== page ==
I have been looking a little more closely at comparisons of enso, sst, and solar (ssn). In general SST begins to track solar part way up the ramp and lose track shortly after the peak. During the early and late periods of the solar cycle (low SSN levels) SST tracks ENSO. See this example using solar cycle 10. it seems that as SST warms, the level of ssn at which SST begins tracking tends to get higher leaving a much smaller segment near the peak where SST/SSN correlation is evident and ENSO correlation becomes predominant. Recently, SST is still at or near it’s highest levels and solar has begun to drop. In all cycles, SST tracks either SSN or ENSO (and sometimes both). For the last two solar cycles, SST has really not tracked solar at all (perhaps a little near the cycle peak) – but has tracked ENSO very closely. Here is the segment for cycle 23.

This looks like evidence of ocean energy imbalance within the solar cycle. High levels of SSN correspond with absorbtion of solar energy (SST tracks solar). Low levels of SSN correspond with release of solar energy (SST tracks ENSO). The level of SSN at which energy balance is achieved is related to the SST level. An Increase in SST implies an increase in SSN to maintain energy balance. if peak SSN fails to reach the energy balance level, then SST will track ENSO throughout the cycle but not SSN.

When SST tracks ENSO at the back end of the cycle it is more of slow downward drift rather than the sharp drop which would occur if it mirrored the solar forcing. As a result of the longish memory of the initial solar impulse, in the transition to the next cycle sst must ‘step’ up . This to me seems consistent with the impulse / response type of relationship you saw expressed with volcanic influence.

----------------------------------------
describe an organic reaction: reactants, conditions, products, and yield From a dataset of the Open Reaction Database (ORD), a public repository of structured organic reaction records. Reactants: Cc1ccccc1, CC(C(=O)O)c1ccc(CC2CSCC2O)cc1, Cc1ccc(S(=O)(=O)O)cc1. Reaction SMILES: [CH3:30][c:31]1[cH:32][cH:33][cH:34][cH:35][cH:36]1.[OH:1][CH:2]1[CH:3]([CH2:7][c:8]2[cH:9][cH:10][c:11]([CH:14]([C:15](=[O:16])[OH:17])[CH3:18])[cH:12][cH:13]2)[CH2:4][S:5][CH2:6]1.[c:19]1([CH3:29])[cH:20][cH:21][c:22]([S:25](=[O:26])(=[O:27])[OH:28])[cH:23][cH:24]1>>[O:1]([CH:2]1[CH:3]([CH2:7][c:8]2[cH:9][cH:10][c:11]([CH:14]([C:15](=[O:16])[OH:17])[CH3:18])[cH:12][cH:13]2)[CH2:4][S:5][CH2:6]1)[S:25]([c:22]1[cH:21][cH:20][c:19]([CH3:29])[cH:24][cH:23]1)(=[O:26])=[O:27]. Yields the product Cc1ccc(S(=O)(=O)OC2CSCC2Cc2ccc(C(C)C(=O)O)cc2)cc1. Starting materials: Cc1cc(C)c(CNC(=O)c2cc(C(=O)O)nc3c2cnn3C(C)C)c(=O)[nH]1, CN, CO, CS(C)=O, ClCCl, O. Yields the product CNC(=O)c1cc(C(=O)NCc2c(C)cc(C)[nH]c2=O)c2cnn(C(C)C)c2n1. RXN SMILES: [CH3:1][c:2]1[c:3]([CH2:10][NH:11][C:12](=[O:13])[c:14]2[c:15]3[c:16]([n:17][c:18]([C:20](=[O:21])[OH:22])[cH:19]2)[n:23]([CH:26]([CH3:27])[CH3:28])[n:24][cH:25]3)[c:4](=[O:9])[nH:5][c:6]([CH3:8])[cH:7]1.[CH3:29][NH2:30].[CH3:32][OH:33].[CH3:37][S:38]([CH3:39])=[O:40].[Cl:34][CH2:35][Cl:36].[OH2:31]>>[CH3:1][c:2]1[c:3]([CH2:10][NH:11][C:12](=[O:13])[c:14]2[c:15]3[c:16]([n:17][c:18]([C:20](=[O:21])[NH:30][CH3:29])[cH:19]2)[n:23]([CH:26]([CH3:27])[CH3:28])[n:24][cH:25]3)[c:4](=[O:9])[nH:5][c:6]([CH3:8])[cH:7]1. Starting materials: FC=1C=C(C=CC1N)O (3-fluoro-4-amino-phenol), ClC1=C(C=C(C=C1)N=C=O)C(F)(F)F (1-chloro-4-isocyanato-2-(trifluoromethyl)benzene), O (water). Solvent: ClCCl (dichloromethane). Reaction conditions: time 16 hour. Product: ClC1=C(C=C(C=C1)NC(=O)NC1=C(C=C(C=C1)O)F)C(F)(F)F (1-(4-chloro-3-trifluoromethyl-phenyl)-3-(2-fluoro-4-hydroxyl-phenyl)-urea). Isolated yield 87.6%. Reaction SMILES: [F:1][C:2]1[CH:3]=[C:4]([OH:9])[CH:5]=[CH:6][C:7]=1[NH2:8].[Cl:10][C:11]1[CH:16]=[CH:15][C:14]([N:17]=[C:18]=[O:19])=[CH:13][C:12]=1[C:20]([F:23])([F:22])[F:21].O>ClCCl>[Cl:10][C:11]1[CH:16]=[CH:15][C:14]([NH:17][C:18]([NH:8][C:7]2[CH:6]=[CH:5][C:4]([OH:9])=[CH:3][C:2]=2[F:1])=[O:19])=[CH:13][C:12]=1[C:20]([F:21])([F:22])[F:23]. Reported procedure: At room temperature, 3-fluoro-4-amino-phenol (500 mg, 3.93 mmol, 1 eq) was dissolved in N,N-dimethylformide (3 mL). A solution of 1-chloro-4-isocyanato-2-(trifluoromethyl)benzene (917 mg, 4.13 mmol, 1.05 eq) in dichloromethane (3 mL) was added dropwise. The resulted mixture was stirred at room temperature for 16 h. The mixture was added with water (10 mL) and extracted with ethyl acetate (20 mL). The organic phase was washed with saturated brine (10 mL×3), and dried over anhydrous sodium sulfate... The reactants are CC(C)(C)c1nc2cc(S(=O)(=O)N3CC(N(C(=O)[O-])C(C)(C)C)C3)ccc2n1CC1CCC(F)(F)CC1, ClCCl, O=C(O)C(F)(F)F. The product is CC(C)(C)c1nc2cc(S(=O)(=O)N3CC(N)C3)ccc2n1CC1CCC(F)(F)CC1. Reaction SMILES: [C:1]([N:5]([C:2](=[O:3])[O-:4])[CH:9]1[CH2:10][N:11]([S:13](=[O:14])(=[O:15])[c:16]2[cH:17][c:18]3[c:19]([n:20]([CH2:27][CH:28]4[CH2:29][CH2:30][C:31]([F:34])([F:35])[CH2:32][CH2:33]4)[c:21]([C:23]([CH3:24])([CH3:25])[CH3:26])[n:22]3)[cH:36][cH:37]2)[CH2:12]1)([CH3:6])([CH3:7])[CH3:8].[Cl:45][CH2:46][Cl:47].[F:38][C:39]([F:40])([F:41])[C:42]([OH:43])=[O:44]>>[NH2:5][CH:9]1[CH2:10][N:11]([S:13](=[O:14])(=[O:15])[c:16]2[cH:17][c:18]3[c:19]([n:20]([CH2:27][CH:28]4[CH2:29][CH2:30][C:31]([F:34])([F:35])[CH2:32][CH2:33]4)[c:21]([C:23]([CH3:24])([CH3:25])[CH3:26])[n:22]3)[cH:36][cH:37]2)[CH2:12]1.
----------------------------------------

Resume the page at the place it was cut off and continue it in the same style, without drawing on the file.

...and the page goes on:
To illustrate that ENSO stages are related to the solar cycle, one can overlay the segments of ENSO corresponding to the solar cycles, and express the ENSO values in the ‘solar cycle’ domain. Here are the ENSO segments during cycle 22 and 23 compared in the solar cycle domain.

Comment by Layman Lurker — January 27, 2013 @ 11:21 pm

Just found this buried deep in the SPAM bin, sorry for missing it earlier (WP seems to hate more than a single link per comment)!

Comment by troyca — February 7, 2013 @ 7:17 am

[…] 2013/01/25: TMasters: Could the multiple regression approach detect a recent pause in global warming… […]

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I’ve put this up at real climate.

http://www.realclimate.org/index.php/archives/2013/02/2012-updates-to-model-observation-comparions/comment-page-2/#comment-319650

Comment by Armando — February 13, 2013 @ 3:51 am

OK, I’m impressed.

While I think F&R is a step in the right direction, I’ve had my own concerns for a while (some of which I’ve argued over at Tamino’s):

1. Using the exogenous factors to address the differences between surface series, when we know those differences are dominated by coverage bias is suboptimal. I’m mainly working on the coverage bias issue at the moment.

2. Using a simple delay rather than an exponential or more sophisticated lag misses the delayed effect of the volcanoes, which happen to be on the cooling slopes of the solar cycle, leading to considerable inflation of the solar term and underestimation of the volcano term. This overlaps with your lag issue. Rypdal (2012) noted the problem.

I’ve tried to address this in two ways in my analysis here: http://www.skepticalscience.com/16_years_faq.html

Both the method and the results are a bit more conservative than the original F&R analysis – 2 fewer params. But I’m not entirely satisfied – see comment #3. It would be interesting to see if my analysis survives your test. Here’s a brief outline of that I’ve done: